Image Courtesy Rafael Vinoly Architects  

  • Architects: Rafael Vinoly Architects
  • Project: Darla Moore School of Business, University 
  • Location: Columbia, South Carolina
  • Software used: Rhino and Autocad

Charles Smith Wines Tasting Room & World Headquarters in Walla Walla, Washington by Olson Kundig Architects

Tuesday, February 5th, 2013

Article source: Olson Kundig Architects

Winemaker Charles Smith approached our firm to design a new tasting room and office space that would match his rock and roll style. His approach to wine is captured by his trademark phrase: “It’s just booze – drink it!” The design team, led by Tom Kundig, was inspired by Charles’s in-your-face attitude to create a raw space that highlights the original aesthetics of the building while inserting highly flexible pieces, including a large unit dubbed the Armadillo. The resulting space can transform from an office, tasting room and retail store into a dining and entertainment venue.

Image Courtesy Olson Kundig Architects

  • Architects: Olson Kundig Architects
  • Project: Charles Smith Wines Tasting Room & World Headquarters
  • Location: Walla Walla, Washington
  • Project Team: Tom Kundig, FAIA, design principal; Les Eerkes, AIA, project manager; Chris Gerrick, LEED AP, project architect 
  • Contractor: Schuchart Corporation 
  • Consultants: Spearhead (fabricator); Turner Exhibits (gizmo engineer); KL&A Structural Engineers (structural engineer)
  • Completed: 2011
  • Size: 5,000 SF
  • Software used: Revit and Photoshop

Image Courtesy Olson Kundig Architects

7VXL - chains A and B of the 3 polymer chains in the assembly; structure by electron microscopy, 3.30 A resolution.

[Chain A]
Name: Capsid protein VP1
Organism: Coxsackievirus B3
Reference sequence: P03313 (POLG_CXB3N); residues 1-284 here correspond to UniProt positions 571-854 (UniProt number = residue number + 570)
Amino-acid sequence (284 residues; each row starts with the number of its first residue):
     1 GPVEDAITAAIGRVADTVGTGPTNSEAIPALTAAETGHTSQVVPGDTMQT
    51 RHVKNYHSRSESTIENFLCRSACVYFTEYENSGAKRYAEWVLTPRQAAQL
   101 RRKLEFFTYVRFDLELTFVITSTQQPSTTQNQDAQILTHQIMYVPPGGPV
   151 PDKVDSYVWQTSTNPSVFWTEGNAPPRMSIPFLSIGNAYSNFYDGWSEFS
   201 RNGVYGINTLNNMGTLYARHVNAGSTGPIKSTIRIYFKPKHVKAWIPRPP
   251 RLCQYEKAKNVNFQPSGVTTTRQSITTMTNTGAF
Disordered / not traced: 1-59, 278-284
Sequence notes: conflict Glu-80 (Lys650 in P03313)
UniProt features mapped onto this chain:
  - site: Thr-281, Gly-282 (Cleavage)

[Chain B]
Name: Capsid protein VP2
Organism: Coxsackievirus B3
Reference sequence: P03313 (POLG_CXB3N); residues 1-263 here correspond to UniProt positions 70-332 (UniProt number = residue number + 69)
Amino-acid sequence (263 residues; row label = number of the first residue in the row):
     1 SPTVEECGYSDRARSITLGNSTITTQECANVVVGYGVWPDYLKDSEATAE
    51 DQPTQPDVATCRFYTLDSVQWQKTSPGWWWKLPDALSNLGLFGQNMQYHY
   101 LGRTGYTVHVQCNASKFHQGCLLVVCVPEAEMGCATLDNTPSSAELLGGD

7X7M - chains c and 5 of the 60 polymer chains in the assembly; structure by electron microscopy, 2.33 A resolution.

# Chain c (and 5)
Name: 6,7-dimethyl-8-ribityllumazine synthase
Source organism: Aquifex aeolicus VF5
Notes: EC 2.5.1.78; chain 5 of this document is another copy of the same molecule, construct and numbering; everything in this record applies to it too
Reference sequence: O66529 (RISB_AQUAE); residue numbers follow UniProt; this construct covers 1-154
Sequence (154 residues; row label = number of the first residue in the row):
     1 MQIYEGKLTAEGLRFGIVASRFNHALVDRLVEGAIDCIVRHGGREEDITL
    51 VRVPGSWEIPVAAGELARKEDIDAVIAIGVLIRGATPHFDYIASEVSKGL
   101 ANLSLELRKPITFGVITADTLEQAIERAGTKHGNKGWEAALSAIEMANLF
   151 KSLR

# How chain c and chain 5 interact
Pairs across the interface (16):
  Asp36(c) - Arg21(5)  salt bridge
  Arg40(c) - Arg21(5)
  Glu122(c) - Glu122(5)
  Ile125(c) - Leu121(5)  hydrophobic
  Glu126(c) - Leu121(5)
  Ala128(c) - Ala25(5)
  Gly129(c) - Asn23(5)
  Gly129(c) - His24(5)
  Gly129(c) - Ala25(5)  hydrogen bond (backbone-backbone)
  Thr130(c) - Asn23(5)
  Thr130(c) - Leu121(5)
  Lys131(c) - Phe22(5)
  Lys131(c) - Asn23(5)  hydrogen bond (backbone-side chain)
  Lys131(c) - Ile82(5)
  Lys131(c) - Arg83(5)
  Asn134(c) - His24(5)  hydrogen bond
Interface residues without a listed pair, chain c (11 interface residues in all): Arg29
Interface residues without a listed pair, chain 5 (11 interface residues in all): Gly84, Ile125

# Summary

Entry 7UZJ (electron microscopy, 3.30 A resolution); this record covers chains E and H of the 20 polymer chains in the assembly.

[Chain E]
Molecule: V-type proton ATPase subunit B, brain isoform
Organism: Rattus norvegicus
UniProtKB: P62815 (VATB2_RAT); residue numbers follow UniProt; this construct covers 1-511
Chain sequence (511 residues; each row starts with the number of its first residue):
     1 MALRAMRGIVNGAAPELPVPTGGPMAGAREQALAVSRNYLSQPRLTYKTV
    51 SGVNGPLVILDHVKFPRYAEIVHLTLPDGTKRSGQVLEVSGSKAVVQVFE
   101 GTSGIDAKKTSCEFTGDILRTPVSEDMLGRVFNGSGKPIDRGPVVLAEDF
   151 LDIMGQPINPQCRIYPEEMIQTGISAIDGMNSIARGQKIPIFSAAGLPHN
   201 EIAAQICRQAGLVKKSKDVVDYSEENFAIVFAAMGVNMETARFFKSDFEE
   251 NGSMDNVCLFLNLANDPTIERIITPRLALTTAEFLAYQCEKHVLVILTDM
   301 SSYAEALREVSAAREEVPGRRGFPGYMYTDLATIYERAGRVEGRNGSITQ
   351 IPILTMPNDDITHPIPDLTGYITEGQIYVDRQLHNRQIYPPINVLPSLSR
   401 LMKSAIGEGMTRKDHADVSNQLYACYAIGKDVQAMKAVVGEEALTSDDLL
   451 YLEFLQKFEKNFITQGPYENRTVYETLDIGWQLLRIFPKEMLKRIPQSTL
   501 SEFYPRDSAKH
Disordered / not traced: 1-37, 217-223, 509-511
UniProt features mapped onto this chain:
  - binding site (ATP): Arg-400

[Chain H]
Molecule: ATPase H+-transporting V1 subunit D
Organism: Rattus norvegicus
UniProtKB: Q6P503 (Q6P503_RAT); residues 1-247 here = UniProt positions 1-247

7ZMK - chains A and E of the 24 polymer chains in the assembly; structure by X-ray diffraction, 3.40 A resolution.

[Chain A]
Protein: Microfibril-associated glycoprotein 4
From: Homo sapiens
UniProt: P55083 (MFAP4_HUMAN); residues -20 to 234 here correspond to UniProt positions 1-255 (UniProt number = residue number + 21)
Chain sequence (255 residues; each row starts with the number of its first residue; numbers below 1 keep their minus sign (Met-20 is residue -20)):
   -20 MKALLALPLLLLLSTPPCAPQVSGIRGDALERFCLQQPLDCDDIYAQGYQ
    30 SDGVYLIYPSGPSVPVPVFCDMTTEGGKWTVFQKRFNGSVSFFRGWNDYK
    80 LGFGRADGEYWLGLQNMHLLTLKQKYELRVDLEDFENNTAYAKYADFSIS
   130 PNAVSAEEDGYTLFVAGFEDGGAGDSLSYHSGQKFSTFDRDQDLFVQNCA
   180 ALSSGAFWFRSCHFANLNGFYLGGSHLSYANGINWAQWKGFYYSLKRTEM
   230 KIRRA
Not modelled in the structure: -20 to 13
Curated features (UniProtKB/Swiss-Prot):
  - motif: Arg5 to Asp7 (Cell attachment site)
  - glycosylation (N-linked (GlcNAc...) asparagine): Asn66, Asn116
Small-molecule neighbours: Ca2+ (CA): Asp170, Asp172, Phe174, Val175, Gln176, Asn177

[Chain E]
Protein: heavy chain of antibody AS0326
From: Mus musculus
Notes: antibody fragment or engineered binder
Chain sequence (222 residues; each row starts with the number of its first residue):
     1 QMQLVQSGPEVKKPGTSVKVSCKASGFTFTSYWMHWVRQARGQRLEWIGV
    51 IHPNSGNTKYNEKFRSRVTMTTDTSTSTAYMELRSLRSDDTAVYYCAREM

Charles Smith Wines is located in downtown Walla Walla in the former Johnson Auto Electric building, constructed in 1917. The shell of the building—with original brick walls, wood trusses and a concrete floor—received minor structural updates but was otherwise left raw. The team highlighted the automotive history of the building by replacing garage doors with two custom, hand-cranked pivot doors that completely open the space to the street and form an awning for outdoor seating.

Image Courtesy Olson Kundig Architects

The concept of the drive-thru was important in the development of the design. Elements of the design, like the prefabricated Armadillo are “parked” within the space; other elements transform as needed, including floating “rafts” that serve as a seating area/stage, tasting tables that dock together to form a dining table, and a sliding panel that can function as a video screen. Vehicles—including delivery vans or taco trucks for catering—can literally drive through the space.

Image Courtesy Olson Kundig Architects

The Armadillo is a 70 foot long shell, measuring 12 feet high by 20 feet wide. It contains a conference room and workspaces for 14 people, including a semi-enclosed office space for Charles Smith and an enclosed space for accounting. L-shaped steel panels slide along the side and top of the structure, alternately opening it up to views of the tasting room and natural light from above or shutting it down for security and privacy. The panels also serve as a backdrop for Charles Smith Wines’ strong graphics, and are lined with cork in the inside, serving as an impromptu pin-up area. The design team collaborated with fabricators from Spearhead to design the structure as well as the custom furniture within it. Pieces were fabricated offsite and quickly assembled within the building, cutting down on construction time.

Image Courtesy Olson Kundig Architects

Awards Received
2013 AIA National Honor Award for Interior Architecture
2012 AIA Seattle Honor Award
2012 IIDA Northern Pacific Chapter INaward, People’s Choice
2012 Washington Main Street Program Awards, Outstanding Design or Rehabilitation Project Award

Image Courtesy Olson Kundig Architects

Image Courtesy Olson Kundig Architects

Image Courtesy Olson Kundig Architects